which tells the compiler "no, really, I want these to be different declaration spaces".

If you have a variable that you want to declare once and use it in a bunch of different places, that's legal, but a bit strange:

switch(x)
{
  case OneDay:
    string s;
    SeeYa(out s);
    break;
  case NextWeek:
    s = "hello"; // legal, we use the declaration above.
    Meetcha(ref s);
    break;
  }
}

That looks a bit weird, I agree, but it also looks a bit weird to have one switch block with two unbraced competing declarations in it. There are pros and cons of each, the design team had to pick one way or the other, and they chose to have switch cases not define a declaration space.

Case 4:

A funny consequence of the "reachability analysis" rules in the spec is that this program fragment is not legal:

int M(bool b)
{
  switch(b)
  {
    case true: return 1;
    case false: return 0;
  }
}

Of course in reality you would probably write this as the far more concise "return b ? 1 : 0;" but shouldn't that program be legal? It is not, because the reachability analyzer reasons as follows: since there is no "default" case, the switch might choose some option that is not either case. Therefore the end point of the switch is reachable, and therefore we have an int-returning method with a reachable code path that falls off the end of the method without returning. 

Yeah, the reachability analyzer is not very smart. It does not realize that there are only two possible control flows and that we've covered all of them with returns. And of course, if you switch on a byte and have cases for each of the 256 possibilities, again, we do not detect that the switch is exhaustive.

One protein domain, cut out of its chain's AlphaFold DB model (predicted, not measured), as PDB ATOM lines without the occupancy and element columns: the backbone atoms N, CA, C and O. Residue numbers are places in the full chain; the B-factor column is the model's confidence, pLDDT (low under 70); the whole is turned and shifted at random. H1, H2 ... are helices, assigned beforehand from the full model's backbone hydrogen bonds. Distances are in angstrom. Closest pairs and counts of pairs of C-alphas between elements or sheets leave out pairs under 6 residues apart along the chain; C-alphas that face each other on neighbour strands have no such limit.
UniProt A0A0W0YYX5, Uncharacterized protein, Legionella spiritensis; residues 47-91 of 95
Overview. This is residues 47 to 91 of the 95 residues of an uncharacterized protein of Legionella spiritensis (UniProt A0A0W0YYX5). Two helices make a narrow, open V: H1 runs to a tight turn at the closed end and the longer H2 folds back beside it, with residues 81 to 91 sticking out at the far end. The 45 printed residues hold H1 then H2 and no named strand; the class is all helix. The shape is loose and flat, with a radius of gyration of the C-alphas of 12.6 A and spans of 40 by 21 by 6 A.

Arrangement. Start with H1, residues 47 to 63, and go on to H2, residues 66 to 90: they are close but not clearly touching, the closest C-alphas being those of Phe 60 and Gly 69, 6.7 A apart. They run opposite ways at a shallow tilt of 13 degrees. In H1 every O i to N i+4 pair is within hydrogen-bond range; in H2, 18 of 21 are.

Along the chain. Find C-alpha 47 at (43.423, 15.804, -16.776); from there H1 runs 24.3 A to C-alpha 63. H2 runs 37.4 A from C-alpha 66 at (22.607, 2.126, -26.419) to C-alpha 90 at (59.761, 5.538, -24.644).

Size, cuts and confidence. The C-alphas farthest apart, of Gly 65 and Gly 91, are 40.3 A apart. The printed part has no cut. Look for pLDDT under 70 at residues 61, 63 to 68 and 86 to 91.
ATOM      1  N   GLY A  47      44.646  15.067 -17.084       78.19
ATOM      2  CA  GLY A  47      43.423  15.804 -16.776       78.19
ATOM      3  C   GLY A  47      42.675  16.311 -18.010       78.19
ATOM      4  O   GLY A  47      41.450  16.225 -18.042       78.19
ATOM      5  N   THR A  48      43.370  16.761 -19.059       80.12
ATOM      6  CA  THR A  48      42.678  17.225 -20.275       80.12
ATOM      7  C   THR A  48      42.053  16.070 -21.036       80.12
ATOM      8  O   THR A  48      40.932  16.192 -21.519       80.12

This shortcoming of the language design is silly, but frankly, we have higher priorities than fixing this silly case. If you find yourself in this unfortunate case, just stick a "default:" label onto one of the sections and you'll be fine.

-- Eric is on vacation; this posting was prerecorded. --

  • @TheCPUWizard:

    Are you talking about jumping from case to case by goto? If so, I dislike that as well, but my post was really only about syntax. The content of the cases was just to give some more color to the example.

    If not, could you please explain what you mean?

  • I find it interesting the proposed reasoning behind point 2 (that explicit breaks are required even in "default:"--that arbitrarily re-ordering switch sections won't introduce a breaking change--is completely violated by the syntax in point 3; clearly declaring a variable in one section to be used in subsequent sections inherently is un-re-orderable.

  • @Joren: The goto threw it over the top, but even the internal branches within a case give me cause for concern in terms of maintainability. In most cases I try to organize a switch statement so that each case is one of the following: